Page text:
Triggering Pipelines Periodically (cron)

Pachyderm pipelines are triggered by changes to their input data repositories (as further discussed in What Happens When You Create a Pipeline). However, if a pipeline consumes data from sources outside of Pachyderm, it can’t use Pachyderm’s triggering mechanism to process updates from those sources. For example, you might need to:

  • Scrape websites
  • Make API calls
  • Query a database
  • Retrieve a file from S3 or FTP

You can schedule pipelines like these to run regularly with Pachyderm’s built-in cron input type. You can find an example pipeline that queries MongoDB periodically here.

Cron Example

Let’s say that we want to query a database every 10 seconds and update our dataset with the new data every time the pipeline is triggered. We could do this with cron input as follows:

  "input": {
    "cron": {
      "name": "tick",
      "spec": "@every 10s"
    }
  }

When we create this pipeline, Pachyderm will create a new input data repository corresponding to the cron input. It will then automatically commit a timestamp file every 10 seconds to the cron input repository, which will automatically trigger our pipeline.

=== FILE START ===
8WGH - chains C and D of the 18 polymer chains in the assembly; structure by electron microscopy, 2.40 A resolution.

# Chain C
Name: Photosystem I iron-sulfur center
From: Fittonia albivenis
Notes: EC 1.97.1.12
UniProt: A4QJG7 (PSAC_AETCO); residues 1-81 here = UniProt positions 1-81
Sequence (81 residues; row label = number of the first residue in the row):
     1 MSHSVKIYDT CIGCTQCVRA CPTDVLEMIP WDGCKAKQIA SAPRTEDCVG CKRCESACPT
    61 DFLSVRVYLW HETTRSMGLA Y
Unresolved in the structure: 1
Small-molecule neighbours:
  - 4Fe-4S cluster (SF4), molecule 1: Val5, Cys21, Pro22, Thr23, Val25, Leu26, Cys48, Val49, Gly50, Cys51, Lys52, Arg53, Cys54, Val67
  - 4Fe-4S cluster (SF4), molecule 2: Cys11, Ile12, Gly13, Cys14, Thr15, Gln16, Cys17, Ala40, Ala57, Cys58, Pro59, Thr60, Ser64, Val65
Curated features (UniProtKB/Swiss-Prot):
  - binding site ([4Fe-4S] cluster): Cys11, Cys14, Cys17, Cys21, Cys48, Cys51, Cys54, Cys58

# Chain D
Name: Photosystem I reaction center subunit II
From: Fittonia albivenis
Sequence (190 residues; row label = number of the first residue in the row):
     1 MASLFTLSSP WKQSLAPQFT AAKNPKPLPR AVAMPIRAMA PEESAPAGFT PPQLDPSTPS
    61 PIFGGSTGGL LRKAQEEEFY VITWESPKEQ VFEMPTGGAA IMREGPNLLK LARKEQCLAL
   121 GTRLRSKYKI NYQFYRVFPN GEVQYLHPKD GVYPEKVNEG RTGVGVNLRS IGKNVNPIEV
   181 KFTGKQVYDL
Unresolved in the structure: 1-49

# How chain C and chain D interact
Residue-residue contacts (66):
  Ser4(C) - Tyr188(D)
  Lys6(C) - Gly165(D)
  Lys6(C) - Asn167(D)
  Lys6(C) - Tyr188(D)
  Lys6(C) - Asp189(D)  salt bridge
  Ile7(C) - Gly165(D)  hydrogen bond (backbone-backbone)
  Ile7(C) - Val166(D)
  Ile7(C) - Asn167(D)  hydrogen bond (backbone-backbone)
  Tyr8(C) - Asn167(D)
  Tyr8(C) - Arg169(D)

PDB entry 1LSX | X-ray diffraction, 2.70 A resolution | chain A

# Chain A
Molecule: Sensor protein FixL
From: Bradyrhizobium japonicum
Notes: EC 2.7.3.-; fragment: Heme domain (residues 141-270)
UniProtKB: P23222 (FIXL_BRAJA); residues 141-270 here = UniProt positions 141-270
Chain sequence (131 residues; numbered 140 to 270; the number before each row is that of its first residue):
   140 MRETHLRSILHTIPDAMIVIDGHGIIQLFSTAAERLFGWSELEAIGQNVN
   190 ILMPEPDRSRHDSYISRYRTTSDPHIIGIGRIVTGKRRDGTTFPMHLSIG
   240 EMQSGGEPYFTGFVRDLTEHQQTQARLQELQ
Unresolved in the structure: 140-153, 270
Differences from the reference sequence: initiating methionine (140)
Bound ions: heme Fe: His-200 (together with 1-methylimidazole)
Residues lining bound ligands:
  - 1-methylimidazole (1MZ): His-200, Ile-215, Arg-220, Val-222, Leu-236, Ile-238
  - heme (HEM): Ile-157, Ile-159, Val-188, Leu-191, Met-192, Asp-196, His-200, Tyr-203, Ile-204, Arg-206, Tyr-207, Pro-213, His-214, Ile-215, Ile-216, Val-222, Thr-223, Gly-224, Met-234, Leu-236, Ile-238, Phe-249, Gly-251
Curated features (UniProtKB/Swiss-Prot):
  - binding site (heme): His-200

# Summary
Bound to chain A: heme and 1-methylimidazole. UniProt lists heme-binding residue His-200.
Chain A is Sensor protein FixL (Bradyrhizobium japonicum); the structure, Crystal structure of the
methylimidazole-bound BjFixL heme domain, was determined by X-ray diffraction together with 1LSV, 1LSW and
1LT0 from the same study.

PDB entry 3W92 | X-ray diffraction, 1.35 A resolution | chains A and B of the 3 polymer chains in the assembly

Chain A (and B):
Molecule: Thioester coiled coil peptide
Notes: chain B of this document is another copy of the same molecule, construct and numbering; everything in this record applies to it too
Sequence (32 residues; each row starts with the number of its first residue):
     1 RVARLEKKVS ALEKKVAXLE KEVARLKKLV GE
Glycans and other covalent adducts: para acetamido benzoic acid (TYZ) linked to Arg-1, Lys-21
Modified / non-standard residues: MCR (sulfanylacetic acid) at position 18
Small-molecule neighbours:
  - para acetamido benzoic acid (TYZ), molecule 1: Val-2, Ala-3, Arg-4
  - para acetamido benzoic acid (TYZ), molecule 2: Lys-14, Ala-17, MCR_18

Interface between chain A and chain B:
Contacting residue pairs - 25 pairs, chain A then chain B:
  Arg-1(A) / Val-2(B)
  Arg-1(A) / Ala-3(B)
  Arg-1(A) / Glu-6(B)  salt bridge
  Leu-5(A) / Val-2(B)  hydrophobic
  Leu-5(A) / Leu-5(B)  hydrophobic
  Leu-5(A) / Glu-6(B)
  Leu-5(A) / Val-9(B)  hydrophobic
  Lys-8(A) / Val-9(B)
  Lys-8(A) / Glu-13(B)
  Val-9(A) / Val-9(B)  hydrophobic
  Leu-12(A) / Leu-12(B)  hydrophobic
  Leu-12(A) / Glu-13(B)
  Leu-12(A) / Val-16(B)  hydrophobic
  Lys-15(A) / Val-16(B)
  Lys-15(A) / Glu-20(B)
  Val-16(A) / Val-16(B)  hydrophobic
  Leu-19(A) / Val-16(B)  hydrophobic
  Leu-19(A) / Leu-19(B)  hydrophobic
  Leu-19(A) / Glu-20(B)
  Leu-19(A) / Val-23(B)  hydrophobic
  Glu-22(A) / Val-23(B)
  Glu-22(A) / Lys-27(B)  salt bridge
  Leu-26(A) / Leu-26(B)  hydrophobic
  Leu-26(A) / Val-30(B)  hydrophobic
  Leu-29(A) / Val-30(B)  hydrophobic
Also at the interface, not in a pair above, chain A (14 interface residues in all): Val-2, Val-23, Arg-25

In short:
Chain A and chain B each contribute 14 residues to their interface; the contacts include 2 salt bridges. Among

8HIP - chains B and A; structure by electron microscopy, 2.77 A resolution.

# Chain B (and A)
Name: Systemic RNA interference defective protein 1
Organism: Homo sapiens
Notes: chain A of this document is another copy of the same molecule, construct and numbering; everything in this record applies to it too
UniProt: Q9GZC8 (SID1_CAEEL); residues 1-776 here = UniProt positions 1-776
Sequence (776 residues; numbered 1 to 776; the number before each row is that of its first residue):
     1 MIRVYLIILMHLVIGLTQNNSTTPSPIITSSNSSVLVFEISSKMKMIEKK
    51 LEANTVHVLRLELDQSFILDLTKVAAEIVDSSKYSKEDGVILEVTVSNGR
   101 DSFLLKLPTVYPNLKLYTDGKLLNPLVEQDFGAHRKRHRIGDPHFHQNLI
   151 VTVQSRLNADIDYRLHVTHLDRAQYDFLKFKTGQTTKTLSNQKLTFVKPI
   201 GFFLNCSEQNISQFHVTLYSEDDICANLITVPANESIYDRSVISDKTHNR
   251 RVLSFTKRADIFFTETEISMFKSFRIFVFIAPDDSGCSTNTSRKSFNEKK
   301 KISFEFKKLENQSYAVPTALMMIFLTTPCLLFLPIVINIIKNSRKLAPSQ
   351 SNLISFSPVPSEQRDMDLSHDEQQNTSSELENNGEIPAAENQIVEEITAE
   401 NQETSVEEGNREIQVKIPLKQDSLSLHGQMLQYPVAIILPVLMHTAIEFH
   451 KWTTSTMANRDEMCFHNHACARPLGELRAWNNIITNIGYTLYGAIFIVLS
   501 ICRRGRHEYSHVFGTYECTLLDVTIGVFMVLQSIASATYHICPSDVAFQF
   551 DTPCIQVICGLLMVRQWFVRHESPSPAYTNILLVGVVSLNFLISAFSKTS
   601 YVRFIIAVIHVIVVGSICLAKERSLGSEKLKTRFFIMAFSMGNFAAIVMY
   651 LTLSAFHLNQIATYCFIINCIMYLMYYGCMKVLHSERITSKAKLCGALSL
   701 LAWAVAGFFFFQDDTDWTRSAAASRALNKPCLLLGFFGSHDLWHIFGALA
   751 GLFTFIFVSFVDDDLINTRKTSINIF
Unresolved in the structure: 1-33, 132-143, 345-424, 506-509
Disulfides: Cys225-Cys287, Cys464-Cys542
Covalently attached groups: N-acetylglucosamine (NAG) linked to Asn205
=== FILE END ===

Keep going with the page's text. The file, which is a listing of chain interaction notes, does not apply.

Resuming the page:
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The pipeline will run every 10 seconds, querying our database and updating its output.

We have used the @every 10s cron spec here, but you can use any cron spec formatted according to RFC 3339. For example, */10 * * * * would indicate that the pipeline should run every 10 minutes (these time formats should be familiar to those who have used cron in the past, and you can find more examples here)

By default, Pachyderm will run the pipeline on input data that has come in since the last tick. If instead we would like the pipeline to reprocess all the data, we can set the overwrite flag to true:

  "input": {
    "cron": {
      "name": "tick",
      "spec": "@every 10s",
      "overwrite": true
    }
  }

Now, it will overwrite the timestamp file each tick. Since the processed data is associated with the old file, its absence will indicate to Pachyderm that it needs to be reprocessed.